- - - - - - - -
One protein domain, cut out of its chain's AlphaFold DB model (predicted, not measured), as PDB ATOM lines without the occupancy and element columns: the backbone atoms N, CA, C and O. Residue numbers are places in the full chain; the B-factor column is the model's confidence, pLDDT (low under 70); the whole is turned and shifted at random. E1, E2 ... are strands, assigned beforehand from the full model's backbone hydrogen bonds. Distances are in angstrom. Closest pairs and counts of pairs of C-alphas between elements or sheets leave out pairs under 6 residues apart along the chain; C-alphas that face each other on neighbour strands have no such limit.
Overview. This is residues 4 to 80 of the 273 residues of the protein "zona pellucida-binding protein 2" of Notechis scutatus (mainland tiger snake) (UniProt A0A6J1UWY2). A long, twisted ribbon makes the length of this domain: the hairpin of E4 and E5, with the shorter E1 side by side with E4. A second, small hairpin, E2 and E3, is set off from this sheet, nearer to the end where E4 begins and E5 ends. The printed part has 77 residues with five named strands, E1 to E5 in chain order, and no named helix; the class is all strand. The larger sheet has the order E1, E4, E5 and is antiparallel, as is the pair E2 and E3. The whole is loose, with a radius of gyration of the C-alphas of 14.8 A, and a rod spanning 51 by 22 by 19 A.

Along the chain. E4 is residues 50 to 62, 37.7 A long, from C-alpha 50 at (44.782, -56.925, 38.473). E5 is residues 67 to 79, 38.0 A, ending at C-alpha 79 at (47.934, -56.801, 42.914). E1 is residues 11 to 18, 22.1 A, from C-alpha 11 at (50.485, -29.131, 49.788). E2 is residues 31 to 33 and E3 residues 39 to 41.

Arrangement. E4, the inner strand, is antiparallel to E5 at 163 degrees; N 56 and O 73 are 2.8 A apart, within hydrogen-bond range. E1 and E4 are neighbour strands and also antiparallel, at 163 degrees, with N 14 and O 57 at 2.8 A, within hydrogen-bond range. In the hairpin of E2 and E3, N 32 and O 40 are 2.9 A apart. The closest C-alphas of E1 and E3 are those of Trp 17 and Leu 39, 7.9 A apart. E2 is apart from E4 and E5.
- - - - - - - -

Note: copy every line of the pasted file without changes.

One protein domain, cut out of its chain's AlphaFold DB model (predicted, not measured), as PDB ATOM lines without the occupancy and element columns: the backbone atoms N, CA, C and O. Residue numbers are places in the full chain; the B-factor column is the model's confidence, pLDDT (low under 70); the whole is turned and shifted at random. E1, E2 ... are strands, assigned beforehand from the full model's backbone hydrogen bonds. Distances are in angstrom. Closest pairs and counts of pairs of C-alphas between elements or sheets leave out pairs under 6 residues apart along the chain; C-alphas that face each other on neighbour strands have no such limit.
Overview. This is residues 4 to 80 of the 273 residues of the protein "zona pellucida-binding protein 2" of Notechis scutatus (mainland tiger snake) (UniProt A0A6J1UWY2). A long, twisted ribbon makes the length of this domain: the hairpin of E4 and E5, with the shorter E1 side by side with E4. A second, small hairpin, E2 and E3, is set off from this sheet, nearer to the end where E4 begins and E5 ends. The printed part has 77 residues with five named strands, E1 to E5 in chain order, and no named helix; the class is all strand. The larger sheet has the order E1, E4, E5 and is antiparallel, as is the pair E2 and E3. The whole is loose, with a radius of gyration of the C-alphas of 14.8 A, and a rod spanning 51 by 22 by 19 A.

Along the chain. E4 is residues 50 to 62, 37.7 A long, from C-alpha 50 at (44.782, -56.925, 38.473). E5 is residues 67 to 79, 38.0 A, ending at C-alpha 79 at (47.934, -56.801, 42.914). E1 is residues 11 to 18, 22.1 A, from C-alpha 11 at (50.485, -29.131, 49.788). E2 is residues 31 to 33 and E3 residues 39 to 41.

Arrangement. E4, the inner strand, is antiparallel to E5 at 163 degrees; N 56 and O 73 are 2.8 A apart, within hydrogen-bond range. E1 and E4 are neighbour strands and also antiparallel, at 163 degrees, with N 14 and O 57 at 2.8 A, within hydrogen-bond range. In the hairpin of E2 and E3, N 32 and O 40 are 2.9 A apart. The closest C-alphas of E1 and E3 are those of Trp 17 and Leu 39, 7.9 A apart. E2 is apart from E4 and E5.